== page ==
3 Jul, 12 | by BMJ Group
Today saw the publication of the results from the UK’s first National Bereavement Survey. The questionnaire, which was administered in November 2011, aimed to establish what the standard of end-of-life care was, as seen through the eyes of people who had lost a loved-one.
The responses of over 22,000 people were collated and the results highlight geographical disparities in perceived quality of care. Residents of Bournemouth, Poole and Dorset gave the highest ratings for end-of-life care, whilst the quality of care in Bedfordshire and Luton was considered the worst.
Overall, 75% of respondents rated the quality of care as good or better. People were more likely to rate the quality of care as outstanding if their loved-one died in a hospice or at home as opposed to in a hospital. In fact, hospice care was considered the best setting for end-of-life care, with 92% of respondents who had experienced hospice care rating it as good or better.
There was a large disparity between the numbers of people reporting ‘complete pain relief’ according to setting, with 62% of hospice deaths reporting this but only 17% of home deaths.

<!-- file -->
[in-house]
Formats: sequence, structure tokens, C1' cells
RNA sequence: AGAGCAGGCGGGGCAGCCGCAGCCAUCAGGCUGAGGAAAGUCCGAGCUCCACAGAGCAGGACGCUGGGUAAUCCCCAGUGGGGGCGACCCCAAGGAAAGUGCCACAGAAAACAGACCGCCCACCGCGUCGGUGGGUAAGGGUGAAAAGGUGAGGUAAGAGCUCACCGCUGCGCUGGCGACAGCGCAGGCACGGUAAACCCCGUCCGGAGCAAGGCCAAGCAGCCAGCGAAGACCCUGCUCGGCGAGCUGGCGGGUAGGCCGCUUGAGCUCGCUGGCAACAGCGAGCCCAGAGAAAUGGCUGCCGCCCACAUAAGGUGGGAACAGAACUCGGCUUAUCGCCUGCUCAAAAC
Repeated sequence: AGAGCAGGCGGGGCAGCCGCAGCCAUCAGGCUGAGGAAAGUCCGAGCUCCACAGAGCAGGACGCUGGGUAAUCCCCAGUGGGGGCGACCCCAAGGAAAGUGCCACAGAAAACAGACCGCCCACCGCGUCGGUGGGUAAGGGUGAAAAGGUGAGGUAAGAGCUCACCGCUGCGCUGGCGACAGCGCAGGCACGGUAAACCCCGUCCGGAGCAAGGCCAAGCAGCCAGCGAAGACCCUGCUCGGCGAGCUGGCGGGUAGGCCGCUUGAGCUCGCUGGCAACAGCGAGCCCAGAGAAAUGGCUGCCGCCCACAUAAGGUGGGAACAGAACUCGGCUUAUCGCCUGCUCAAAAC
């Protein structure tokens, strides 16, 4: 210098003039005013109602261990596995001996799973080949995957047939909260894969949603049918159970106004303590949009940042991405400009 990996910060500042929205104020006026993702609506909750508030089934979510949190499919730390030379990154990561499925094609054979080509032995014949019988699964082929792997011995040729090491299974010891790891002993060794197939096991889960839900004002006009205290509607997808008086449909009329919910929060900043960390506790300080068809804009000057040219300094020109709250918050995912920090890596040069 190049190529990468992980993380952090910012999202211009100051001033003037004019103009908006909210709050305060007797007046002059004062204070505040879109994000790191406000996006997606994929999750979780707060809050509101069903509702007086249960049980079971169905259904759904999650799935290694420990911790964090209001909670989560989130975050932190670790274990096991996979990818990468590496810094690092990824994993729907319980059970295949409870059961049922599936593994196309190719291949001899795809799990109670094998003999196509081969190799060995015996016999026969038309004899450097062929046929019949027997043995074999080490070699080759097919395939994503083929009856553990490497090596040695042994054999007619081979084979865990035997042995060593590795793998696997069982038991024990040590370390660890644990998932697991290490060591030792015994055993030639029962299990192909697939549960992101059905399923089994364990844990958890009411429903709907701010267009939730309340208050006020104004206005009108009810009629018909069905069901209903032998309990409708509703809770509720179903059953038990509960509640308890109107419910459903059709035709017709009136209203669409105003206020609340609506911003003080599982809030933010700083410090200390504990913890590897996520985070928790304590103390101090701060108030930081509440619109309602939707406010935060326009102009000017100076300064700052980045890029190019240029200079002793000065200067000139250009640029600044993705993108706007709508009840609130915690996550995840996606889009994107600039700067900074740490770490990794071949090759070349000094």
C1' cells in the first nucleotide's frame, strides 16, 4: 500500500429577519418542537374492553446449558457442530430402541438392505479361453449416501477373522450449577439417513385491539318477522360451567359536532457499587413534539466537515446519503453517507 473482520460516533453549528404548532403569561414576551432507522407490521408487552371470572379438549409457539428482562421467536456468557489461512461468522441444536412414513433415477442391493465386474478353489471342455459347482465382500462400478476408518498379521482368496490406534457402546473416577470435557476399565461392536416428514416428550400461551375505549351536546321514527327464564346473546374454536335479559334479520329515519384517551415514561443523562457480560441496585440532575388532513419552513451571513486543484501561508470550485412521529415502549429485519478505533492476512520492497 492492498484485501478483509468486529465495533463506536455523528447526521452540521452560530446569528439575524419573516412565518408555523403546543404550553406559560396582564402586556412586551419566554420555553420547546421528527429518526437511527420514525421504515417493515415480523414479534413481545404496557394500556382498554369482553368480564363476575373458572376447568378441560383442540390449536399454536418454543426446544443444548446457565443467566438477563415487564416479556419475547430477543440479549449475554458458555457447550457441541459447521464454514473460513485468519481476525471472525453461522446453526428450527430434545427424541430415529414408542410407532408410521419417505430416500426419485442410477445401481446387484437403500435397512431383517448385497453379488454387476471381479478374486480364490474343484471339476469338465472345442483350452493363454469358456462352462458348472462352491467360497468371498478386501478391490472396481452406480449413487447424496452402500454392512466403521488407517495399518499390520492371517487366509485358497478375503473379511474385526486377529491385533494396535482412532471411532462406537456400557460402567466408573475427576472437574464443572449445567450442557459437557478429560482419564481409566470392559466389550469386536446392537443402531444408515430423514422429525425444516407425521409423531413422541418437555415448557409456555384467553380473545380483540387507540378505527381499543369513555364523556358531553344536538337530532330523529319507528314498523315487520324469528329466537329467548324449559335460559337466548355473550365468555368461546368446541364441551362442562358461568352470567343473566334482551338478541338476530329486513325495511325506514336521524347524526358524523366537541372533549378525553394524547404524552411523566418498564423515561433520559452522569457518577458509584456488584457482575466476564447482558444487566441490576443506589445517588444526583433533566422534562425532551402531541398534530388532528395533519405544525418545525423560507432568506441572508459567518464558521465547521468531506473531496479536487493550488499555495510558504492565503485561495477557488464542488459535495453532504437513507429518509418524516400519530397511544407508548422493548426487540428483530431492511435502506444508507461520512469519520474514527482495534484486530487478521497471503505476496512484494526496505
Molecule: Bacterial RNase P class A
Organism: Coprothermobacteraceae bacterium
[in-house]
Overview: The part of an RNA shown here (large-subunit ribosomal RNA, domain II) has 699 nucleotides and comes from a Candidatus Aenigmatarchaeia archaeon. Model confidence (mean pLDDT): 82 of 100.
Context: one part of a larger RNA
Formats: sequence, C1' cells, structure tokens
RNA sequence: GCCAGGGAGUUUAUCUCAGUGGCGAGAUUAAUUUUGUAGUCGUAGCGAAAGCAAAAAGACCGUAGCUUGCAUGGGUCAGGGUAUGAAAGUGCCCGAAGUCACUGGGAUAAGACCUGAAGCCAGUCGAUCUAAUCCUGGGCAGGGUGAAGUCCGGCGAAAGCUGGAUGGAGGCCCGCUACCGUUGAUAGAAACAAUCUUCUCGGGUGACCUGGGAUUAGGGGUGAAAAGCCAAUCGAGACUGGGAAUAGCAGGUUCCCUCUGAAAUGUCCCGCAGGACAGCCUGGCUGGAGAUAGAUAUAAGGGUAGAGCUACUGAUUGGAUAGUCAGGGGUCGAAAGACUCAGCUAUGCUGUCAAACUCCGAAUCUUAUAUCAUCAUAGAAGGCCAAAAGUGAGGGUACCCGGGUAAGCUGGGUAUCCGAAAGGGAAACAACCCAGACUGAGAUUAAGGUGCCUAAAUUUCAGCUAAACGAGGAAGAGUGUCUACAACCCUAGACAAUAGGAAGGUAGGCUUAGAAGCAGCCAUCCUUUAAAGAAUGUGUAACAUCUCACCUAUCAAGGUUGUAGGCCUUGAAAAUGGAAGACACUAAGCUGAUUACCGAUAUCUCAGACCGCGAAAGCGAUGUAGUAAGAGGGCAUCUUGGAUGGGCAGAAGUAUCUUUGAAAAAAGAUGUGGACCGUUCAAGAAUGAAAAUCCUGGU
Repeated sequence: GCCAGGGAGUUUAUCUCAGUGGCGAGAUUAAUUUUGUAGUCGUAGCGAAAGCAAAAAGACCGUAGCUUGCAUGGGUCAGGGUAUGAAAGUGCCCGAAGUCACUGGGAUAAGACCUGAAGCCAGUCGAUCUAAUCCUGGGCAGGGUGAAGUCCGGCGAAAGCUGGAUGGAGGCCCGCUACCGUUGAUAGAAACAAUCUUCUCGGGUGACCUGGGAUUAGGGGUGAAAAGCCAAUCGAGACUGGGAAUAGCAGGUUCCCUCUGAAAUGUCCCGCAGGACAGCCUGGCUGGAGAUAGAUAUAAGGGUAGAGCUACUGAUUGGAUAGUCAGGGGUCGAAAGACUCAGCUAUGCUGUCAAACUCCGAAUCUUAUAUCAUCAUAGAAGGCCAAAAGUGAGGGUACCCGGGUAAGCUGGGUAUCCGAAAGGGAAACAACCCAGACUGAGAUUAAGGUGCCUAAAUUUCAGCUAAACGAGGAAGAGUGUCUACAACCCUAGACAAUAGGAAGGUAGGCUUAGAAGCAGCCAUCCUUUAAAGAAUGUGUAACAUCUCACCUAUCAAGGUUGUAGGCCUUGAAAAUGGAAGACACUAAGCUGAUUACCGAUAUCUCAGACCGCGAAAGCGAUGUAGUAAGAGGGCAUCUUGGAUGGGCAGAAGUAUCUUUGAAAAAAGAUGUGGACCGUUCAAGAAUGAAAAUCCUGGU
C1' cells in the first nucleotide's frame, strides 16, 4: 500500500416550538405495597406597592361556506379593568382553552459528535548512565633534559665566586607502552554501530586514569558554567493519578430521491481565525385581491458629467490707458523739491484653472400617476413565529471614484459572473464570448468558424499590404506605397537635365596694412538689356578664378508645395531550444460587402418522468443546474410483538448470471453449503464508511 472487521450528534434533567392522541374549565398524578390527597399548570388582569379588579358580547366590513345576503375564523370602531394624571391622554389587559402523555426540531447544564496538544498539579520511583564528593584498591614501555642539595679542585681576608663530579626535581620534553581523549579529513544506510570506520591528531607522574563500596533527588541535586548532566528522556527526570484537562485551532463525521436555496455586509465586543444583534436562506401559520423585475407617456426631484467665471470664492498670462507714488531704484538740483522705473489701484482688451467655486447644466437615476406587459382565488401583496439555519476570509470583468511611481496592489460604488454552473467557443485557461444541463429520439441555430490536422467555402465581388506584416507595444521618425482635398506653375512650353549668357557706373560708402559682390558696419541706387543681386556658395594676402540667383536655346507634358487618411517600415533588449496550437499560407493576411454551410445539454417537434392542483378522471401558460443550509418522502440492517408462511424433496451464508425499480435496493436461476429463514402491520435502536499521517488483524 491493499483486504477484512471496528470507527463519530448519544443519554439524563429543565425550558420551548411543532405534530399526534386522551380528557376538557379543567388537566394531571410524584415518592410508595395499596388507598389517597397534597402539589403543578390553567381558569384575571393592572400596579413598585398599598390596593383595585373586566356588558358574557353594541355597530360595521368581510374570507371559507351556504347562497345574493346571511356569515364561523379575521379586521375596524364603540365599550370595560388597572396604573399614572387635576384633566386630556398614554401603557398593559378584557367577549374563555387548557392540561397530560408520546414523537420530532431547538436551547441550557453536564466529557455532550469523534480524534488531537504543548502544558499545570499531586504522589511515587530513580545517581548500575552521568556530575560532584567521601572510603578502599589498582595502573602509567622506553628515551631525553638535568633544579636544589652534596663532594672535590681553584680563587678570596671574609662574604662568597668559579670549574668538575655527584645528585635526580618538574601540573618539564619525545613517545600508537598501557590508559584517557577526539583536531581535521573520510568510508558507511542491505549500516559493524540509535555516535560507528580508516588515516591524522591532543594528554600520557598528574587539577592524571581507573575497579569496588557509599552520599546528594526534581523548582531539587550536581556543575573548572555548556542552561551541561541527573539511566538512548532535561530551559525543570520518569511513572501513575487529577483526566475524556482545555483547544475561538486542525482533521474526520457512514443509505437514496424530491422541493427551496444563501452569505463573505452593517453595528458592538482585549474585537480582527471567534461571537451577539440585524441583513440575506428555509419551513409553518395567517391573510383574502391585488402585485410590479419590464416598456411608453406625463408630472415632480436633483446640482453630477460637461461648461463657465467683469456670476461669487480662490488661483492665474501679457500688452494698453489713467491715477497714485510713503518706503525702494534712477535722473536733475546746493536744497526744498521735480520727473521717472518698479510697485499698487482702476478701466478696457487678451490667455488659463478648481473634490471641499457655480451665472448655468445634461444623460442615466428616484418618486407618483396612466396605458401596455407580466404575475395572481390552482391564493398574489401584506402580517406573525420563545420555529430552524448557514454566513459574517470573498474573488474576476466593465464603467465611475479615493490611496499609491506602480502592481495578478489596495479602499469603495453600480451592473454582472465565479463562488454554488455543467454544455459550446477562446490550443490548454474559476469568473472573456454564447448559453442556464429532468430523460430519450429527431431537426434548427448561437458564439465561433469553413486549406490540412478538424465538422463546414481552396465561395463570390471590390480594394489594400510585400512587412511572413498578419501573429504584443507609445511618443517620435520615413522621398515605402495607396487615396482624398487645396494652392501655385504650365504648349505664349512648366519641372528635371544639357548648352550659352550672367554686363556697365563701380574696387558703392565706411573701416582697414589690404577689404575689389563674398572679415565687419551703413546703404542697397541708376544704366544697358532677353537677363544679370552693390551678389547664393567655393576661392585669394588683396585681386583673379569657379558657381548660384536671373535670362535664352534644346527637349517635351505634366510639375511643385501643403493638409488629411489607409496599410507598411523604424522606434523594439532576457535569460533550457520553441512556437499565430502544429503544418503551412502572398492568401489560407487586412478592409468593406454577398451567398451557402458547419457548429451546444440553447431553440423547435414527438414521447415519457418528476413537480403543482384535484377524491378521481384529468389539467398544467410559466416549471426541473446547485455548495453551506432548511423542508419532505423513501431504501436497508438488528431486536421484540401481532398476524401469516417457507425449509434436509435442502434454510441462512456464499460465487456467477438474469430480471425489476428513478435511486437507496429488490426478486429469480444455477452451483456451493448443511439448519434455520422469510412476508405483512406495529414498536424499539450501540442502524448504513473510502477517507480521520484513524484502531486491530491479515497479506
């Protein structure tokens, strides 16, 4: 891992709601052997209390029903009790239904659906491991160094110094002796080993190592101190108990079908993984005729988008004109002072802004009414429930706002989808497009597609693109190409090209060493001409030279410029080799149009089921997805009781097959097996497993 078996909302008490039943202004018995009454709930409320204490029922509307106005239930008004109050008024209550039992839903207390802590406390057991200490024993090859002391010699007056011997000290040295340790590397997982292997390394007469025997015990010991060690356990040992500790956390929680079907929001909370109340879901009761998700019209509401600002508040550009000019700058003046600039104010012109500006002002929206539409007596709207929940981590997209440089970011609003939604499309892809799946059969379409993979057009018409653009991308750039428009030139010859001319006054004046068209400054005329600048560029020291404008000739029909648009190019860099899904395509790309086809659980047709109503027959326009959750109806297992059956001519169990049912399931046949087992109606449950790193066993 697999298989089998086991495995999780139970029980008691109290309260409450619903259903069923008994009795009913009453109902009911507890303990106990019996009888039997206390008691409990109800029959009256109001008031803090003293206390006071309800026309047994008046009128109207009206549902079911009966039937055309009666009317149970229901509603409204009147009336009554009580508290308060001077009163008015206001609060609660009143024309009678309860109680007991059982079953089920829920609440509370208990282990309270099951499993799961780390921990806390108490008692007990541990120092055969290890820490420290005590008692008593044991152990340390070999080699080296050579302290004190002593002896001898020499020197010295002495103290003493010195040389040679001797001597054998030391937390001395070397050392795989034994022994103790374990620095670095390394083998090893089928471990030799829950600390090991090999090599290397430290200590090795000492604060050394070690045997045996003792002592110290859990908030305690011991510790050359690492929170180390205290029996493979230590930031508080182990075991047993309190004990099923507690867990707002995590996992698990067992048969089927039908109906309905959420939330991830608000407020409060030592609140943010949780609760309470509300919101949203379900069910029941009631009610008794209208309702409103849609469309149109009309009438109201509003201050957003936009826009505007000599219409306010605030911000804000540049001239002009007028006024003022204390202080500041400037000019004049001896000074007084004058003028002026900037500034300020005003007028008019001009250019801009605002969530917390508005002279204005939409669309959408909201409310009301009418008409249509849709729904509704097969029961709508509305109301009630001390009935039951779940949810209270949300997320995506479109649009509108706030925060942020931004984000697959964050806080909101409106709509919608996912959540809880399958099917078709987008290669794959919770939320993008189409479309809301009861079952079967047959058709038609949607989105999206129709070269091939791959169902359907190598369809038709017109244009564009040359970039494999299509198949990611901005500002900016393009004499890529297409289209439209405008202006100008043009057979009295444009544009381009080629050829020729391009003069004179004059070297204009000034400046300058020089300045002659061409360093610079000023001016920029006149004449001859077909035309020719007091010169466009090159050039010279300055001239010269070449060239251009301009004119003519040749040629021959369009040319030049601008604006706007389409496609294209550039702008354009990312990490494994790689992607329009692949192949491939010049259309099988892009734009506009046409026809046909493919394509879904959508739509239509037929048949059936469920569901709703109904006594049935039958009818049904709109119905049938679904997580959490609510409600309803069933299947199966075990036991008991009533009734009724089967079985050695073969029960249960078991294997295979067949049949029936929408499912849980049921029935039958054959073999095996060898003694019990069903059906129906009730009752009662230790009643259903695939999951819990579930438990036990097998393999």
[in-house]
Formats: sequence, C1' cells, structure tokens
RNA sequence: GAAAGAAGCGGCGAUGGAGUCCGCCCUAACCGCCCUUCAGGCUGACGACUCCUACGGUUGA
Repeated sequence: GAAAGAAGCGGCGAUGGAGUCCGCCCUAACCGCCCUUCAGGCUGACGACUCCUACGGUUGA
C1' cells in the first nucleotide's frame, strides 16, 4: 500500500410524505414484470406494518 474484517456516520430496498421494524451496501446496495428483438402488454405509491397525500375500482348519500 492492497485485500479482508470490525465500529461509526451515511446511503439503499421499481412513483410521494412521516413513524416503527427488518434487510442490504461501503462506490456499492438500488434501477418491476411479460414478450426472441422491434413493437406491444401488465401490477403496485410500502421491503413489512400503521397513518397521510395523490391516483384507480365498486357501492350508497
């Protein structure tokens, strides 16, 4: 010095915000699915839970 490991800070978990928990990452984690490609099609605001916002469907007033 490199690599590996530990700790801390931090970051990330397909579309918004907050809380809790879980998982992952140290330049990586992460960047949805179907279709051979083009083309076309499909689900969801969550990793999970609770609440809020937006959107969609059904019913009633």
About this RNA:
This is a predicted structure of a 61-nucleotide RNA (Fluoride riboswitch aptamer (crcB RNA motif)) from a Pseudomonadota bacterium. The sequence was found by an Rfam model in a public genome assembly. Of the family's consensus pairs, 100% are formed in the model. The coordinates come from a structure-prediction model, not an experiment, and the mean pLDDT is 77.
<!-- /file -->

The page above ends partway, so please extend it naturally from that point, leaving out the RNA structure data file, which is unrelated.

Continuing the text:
Care quality for people who died of cancer was more likely to be perceived as outstanding than care for people who died from cardiovascular disease – indicating that there are ongoing problems with integrating palliative care services into cardiovascular disease management.
Only 44% of respondents reported that the person had expressed a wish about where they would like to die. This is at odds with other surveys which have suggested that the majority of people would like to die at home.
The report highlights several causes for concern in terms of the provision of end-of-life care in the UK. Most notably, it appears that people who die at home are still not receiving adequate pain relief, that people dying from non-cancer disease continue to be neglected by the end-of-life care services and that the wishes of people who are dying are not being adequately communicated to their loved ones.